[Newbies] Grafoscopio and the Data Week: Critical code+data literacy practices and pocket infrastructures from/for the Global South

Ron Teitelbaum ron at usmedrec.com
Mon Feb 5 18:19:37 UTC 2018

Hi Offray,

Looks like a wonderful project and an extremely important goal considering
the state of the world today.  I hope to hear more about your
dissertation.  I agree with the concept that having tools that allow for
data collection and visualization to be used in a collaborative way would
be an excellent way to build and create communities around activism.  I
like the ideas around hacktivism allowing users with the technical
knowledge to share their experience with researchers or even just a
community that is crowdsourcing research to create powerful communication
tools that have the potential to change the world.

All the best,

Ron Teitelbaum

On Mon, Feb 5, 2018 at 12:45 PM, Offray Vladimir Luna Cárdenas <
offray at riseup.net> wrote:

> Hi,
> Following the idea of talking about educational practices powered by (a
> flavor of) Smalltalk. I would like to share two of them, mainly by sharing
> some links and small phrases/paragraphs about the.
>    - Grafoscopio [1] is what I call a "pocket infrastructure" for data
>    activism, digital citizenship and reproducible research and publication. It
>    tries to approach critically to the exclusionary "fashionist" concept of
>    "Big Data", by arguing that other infrastructures and practices can
>    bootstrap citizenship around data without being constrain by the size of
>    data or the computational resources to process it. An example is the Panama
>    Papers as reproducible research[2] project, that shows how this pocket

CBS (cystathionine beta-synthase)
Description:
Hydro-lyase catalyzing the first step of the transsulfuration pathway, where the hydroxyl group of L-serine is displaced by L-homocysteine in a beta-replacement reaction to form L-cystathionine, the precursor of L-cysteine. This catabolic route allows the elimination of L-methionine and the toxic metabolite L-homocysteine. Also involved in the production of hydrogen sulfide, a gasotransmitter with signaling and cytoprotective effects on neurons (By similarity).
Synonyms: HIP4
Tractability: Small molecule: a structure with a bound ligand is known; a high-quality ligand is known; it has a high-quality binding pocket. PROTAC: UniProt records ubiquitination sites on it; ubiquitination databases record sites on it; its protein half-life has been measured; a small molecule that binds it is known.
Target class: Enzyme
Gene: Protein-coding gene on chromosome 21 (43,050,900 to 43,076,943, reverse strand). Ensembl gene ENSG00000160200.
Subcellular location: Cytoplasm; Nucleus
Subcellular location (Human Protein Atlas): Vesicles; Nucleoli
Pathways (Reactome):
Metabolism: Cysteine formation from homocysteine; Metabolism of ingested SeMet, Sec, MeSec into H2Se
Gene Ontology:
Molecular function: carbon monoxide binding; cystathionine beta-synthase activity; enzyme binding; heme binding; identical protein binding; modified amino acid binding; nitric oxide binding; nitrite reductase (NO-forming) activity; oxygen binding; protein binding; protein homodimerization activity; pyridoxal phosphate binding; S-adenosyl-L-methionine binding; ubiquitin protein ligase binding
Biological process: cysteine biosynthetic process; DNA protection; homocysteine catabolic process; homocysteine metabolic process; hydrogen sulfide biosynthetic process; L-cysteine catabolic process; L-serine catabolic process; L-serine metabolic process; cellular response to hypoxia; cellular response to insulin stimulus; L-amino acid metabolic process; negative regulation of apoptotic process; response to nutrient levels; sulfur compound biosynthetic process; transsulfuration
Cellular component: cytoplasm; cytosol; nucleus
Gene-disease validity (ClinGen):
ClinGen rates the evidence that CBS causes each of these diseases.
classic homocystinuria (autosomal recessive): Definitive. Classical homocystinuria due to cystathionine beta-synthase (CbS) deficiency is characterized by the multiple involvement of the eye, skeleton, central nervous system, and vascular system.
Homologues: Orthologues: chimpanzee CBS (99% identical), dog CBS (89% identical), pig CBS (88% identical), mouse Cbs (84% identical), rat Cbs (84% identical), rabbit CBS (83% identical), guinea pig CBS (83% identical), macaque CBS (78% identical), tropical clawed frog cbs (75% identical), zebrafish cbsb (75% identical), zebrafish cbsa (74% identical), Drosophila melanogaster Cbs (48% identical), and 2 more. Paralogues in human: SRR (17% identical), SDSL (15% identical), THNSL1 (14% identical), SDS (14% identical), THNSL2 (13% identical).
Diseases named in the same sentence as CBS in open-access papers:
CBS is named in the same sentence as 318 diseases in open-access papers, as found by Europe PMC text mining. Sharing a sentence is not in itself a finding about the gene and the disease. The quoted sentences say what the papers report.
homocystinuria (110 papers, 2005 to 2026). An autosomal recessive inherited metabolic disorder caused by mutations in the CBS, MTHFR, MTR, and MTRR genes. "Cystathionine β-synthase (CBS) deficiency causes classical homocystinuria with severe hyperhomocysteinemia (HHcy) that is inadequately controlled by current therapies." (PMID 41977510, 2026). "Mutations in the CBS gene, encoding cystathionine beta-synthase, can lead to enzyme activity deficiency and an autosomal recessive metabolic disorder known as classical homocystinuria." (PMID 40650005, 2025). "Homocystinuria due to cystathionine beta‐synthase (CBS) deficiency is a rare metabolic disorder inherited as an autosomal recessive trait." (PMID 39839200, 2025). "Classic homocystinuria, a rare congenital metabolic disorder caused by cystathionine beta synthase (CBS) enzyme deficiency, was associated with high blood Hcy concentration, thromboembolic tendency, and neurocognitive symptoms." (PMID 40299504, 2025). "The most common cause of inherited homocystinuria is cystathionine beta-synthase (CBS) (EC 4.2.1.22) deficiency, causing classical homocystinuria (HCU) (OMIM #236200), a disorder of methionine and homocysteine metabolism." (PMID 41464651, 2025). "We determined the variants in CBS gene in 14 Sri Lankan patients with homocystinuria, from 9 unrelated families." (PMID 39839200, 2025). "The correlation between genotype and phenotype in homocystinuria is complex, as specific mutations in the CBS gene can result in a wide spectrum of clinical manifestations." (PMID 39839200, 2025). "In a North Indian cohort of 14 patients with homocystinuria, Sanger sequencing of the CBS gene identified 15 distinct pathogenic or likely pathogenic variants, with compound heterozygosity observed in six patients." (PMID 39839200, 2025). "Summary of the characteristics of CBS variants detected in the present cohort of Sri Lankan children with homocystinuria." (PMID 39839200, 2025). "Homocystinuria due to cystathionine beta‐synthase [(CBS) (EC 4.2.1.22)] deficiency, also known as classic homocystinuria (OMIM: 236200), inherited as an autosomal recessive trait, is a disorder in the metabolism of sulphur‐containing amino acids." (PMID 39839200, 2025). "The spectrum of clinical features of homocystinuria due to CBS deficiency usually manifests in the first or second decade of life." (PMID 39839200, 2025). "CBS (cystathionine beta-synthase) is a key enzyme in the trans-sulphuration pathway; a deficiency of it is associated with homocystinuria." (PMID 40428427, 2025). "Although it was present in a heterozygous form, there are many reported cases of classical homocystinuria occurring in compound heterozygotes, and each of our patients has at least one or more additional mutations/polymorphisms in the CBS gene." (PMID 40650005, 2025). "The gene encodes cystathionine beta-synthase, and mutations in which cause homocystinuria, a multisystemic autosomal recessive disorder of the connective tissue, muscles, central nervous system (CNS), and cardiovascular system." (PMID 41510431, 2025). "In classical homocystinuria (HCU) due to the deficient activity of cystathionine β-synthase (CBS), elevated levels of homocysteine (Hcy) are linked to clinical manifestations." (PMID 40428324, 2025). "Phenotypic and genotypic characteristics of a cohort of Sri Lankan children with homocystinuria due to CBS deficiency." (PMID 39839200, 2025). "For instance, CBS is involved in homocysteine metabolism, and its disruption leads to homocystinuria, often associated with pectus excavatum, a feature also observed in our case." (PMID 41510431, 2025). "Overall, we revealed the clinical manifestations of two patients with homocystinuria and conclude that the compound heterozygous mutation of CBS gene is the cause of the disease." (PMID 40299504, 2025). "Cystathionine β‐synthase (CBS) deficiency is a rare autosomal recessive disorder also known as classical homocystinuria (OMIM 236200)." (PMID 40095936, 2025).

>    infrastructures can be used, even in the case of the biggest data leak in
>    the history of journalism.
>    - The Data Week [3](Spanish) is a recurrent Hackathon+Workshop where
>    people learn how to use, extend and modify Grafoscopio, so they can tell
>    Data Stories to amplify their voices and community concerns. We choose
>    problems where data and its visualizations give visibility to grassroots
>    communities and help to bridge the gap between "user" and "maker", "coder"
>    and "citizen", among others. We try make and enactive  critic of the (also)
>    "fashionist" hackathon, going beyond the "pitch", or the meeting of "sleep
>    deprived strangers" to create a "tech innovative solution" in a weekend to
>    complex social problems. Next Data Week will overlap with the Open Data
>    Day, and we are going to address the political discourse on Twitter, as a
>    way to improve awareness on upcoming presidential elections in Colombia,
>    but we think that this (pocket infrastructures) approach could be used as a
>    way to use critical code+data digital literacy practices to enable informed
>    citizenship discourse and voting in the times of social networks noise and
>    post-truth.
>    - Recently we have expanded our actions and infrastructures to the
>    publishing field by going beyond "open access" (as promoted in practice by
>    the Creative Commons movement) to "reproducible publishing". One example of
>    that is the "Data Driven Journalism Handbook"[4] (Spanish). More are
>    planed, using "remix-traslation" to bootstrap a more fluent South -> North
>    dialog, because most of the ideas of Non-English and Non-Writing cultures
>    are kept outside of the public discourse. By non-writing I mean cultures
>    with strong and rich oral traditions, but low writing/publishing practices,
>    let alone non-coding citizens in the Global South.
> Grafoscopio and the Data Week are developed as part of my PhD research,
> where I ask about "how we can change the digital tools that change us?" (or
> the reciprocal modification between digital artifacts and communities of
> practice), in the context of a Hackerspace in the Global South (Bogotá,
> Colombia). Such research is informed by participatory action research,
> ethnography and design research traditions, and is trying to approach
> "wicked problems" to build a path in the present with possible and
> desirable futures. I'm now finishing to write the dissertation, so I'm
> tight on time, but I would be glad to keep this conversations (or others)
> going.
> Links:
> [1] http://mutabit.com/grafoscopio/index.en.html
> [2] http://mutabit.com/offray/blog/en/entry/panama-papers-1
> [3] http://mutabit.com/dataweek/
> [4] http://mutabit.com/repos.fossil/mapeda/
> Cheers,
> Offray
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